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Ratatouille should be a verb.

When you create a new word, do you have to define it right away, or can you wait to see where it goes? In some cultures, people don't name their children for years--how can you name a thing before you know it well? Is this why so many of us hate our names as children?

I hope you're all planning to show your mom some love this weekend. Moms are probably one of the best things to befall mankind.

We love getting feedback. Of course, being a family-run content business, we (perhaps) take it more personally than other, contributor-driven sites. If someone criticizes the content on, say, marthastewart.com, foodnetwork.com, Epicurious, etc., we imagine complaints are handled by someone who has little to do with the recipes or editorial choices that spawned the comments.

Back in December, in a Christmas cookie-fueled, sleep deprived hysteria, I decided that January would be all about taking better care of myself. I would eat healthier, get more sleep, do more yoga, and spend less time on the computer. You could call them resolutions, but I don't. It always seems like making formal resolutions is a quick path to failure.

The thing about having the blues is that it comes from nowhere. It's not a feeling you can easily attribute to one cause or another, and so the question, "What's wrong," while usually asked by well-meaning folks, is irritating simply because it can't be answered.

When you come of age as a vegetarian in the South, you end up eating a lot of hummus (and bad salads, but we've already discussed that).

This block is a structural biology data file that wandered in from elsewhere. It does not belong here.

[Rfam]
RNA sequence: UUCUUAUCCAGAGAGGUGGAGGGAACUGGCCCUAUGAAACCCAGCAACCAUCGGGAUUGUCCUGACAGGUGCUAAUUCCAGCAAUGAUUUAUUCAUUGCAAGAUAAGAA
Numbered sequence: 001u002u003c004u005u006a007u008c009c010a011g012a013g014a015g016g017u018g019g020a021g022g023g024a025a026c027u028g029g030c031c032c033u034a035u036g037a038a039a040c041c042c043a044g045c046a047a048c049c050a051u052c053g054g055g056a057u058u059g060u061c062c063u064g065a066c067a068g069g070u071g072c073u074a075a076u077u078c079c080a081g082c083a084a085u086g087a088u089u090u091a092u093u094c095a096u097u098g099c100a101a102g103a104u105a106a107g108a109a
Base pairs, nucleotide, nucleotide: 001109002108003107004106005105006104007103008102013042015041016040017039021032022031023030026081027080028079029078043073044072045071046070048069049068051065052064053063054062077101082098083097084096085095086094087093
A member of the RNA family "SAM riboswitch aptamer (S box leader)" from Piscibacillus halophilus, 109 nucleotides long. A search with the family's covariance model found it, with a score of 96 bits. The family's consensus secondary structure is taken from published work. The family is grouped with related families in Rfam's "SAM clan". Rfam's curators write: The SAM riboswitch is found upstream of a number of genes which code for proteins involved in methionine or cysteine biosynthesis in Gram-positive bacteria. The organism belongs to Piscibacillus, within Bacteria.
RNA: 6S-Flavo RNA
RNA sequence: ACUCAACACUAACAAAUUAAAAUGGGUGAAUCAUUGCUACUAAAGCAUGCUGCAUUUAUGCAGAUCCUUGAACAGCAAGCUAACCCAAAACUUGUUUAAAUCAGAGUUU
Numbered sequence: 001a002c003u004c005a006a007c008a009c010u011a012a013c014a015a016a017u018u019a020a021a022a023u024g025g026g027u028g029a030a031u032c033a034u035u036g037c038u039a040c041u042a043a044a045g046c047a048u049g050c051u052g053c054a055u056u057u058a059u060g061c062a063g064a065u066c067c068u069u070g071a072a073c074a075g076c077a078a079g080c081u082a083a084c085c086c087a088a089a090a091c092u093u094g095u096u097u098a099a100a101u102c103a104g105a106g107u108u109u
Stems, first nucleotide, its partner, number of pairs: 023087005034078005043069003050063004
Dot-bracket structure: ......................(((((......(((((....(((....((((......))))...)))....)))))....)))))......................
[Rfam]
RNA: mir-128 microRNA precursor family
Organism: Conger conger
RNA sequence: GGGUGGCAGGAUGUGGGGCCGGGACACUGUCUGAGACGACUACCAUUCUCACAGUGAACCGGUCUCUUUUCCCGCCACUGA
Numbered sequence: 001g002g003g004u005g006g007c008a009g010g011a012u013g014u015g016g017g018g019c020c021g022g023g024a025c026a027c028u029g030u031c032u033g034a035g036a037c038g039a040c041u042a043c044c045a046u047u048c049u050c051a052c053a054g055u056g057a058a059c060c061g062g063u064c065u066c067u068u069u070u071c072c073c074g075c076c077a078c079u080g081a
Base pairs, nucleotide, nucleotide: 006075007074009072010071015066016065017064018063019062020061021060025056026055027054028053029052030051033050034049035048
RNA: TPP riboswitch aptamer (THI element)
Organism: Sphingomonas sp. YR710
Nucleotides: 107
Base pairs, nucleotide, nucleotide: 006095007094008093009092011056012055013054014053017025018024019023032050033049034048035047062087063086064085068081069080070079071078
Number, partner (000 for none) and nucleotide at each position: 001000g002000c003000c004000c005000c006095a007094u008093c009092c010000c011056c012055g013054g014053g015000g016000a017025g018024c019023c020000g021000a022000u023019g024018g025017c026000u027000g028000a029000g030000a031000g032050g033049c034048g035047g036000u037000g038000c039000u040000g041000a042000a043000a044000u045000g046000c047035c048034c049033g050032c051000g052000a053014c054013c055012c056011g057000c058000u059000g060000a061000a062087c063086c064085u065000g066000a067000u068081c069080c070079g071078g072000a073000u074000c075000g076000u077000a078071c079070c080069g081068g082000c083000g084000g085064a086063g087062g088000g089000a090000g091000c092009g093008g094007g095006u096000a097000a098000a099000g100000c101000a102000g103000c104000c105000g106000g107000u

And, frankly, hummus has become so widespread and popular that you think once you've had hummus, that's it. Done. Hummus is hummus is hummus.

 

One of the many perks to being within an hour of the Oregon coast is having access to incredible seafood, especially salmon, tuna, oysters, and Dungeness crab. Knowing where to go always helps, but even tourists and newcomers can enjoy these delicacies for the right price.

I don't typically share my poetry. It's something that has always been a very private practice for me. But today for some reason, when I sat down to write this post, a poem came out. I don't expect it to mean the same thing to you that it does to me, but I do hope that you enjoy it in some way. It is a toast, of sorts, to the New Year.

I feel as if Americans have a knack for making joyous events stressful. There are television shows based on the premise that weddings are stressful (there are shows based on the premise that picking out a wedding dress is stressful for crying out loud). But the good thing about the vicious cycle of overdoing it is that you can stop at any time. Really.

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